The key thing here seems to be that the Crazy Sexy Diet gets a lot of protein from beans, nuts and legumes, where from a Paleo perspective meats offer a more nutrient dense source of protein.
Crazy Sexy Diet vs Paleo – The Contradictions
The source of protein is one of the big discrepancies between the two diets; it would seem that the Crazy Sexy Diet relies on a food source that is actually excluded from the Paleo approach and the Paleo diet relies on animal products that are excluded from the Crazy Sexy Diet.
Let’s look at at why beans and legumes excluded from a Paleo diet, when they hold such an important role in the CSD. This seems somewhat of a grey area. Some experts say they are excluded because of the phytic acid they contain. Phytic acid is said to block absorption of some nutrients like zinc. However, according to some sources it seems that beans and legumes have less phytic acid than some of the foods that are included in the Paleo approach. Compounds called lectins which cause leaky gut and inflammation are another reason for excluding beans and legumes, but it seems that research suggests most of that is destroyed by heat and cooking. FODMAPs* are another reason, but then there are other fruits and vegetables that contain FODMAPS that are not automatically excluded. Chris Kessner seems to exclude them because they may cause problems and more importantly they are less nutrient dense than animal products, and those nutrients they do contain may also be less bio-available.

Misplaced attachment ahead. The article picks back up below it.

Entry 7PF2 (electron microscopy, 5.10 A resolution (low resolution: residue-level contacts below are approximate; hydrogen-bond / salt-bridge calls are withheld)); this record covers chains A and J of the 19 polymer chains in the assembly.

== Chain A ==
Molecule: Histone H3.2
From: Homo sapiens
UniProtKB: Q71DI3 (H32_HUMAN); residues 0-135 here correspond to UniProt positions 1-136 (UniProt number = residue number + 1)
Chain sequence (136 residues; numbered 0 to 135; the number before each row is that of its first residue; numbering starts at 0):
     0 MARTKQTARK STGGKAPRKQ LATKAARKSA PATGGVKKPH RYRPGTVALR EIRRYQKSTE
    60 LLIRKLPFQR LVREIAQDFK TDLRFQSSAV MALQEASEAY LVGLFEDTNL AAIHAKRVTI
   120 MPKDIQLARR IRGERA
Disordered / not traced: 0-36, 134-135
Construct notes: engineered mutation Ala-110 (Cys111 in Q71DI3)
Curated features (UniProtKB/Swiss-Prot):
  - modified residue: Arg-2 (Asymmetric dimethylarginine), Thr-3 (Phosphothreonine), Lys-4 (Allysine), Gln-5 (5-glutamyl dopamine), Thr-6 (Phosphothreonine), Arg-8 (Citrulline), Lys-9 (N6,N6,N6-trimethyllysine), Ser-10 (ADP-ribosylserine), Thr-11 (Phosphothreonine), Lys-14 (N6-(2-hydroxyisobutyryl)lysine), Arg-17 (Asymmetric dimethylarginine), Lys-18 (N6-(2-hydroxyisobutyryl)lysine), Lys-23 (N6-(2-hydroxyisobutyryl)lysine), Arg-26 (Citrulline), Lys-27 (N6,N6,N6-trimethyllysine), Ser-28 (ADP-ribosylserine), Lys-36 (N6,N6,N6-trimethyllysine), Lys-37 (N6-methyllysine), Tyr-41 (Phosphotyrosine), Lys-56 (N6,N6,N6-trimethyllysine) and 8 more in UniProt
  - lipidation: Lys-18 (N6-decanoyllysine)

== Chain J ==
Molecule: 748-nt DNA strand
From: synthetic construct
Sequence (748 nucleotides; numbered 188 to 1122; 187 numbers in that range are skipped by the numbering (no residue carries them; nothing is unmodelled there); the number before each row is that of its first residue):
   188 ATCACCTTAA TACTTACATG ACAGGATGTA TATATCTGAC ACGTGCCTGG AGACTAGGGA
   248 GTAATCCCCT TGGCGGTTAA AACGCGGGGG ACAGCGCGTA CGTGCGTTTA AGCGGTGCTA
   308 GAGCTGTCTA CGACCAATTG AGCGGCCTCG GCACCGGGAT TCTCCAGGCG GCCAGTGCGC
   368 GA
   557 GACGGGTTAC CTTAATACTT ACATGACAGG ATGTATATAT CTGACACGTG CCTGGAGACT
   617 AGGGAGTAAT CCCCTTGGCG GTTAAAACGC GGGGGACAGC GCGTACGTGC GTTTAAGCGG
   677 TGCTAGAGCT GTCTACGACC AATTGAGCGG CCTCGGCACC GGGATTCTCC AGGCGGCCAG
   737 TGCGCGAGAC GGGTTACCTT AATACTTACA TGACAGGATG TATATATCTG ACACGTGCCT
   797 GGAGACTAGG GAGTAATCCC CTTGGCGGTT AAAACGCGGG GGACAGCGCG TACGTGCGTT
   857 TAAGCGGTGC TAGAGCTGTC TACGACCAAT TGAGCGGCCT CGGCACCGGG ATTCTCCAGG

Time to move onto to why animal products are excluded from the Crazy Sexy Diet. Two main reasons are glaringly obvious; firstly the inhumane treatment of factory farmed animals, though obviously this is a moral standpoint rather than a health based one. Secondly the research between fat, red meat and cancer. On the face of things this would be damning to the Paleo approach, but when you look at the research there are potential flaws. A lot of Paleo supporters have pointed out that the study linking red meat to cancer seems to include a lot of meat eaters who are overweight, smoke and are inactive. The quality of meat eaten is also ignored and those following the Paleo approach would agree that factory farmed produce is bad for our health.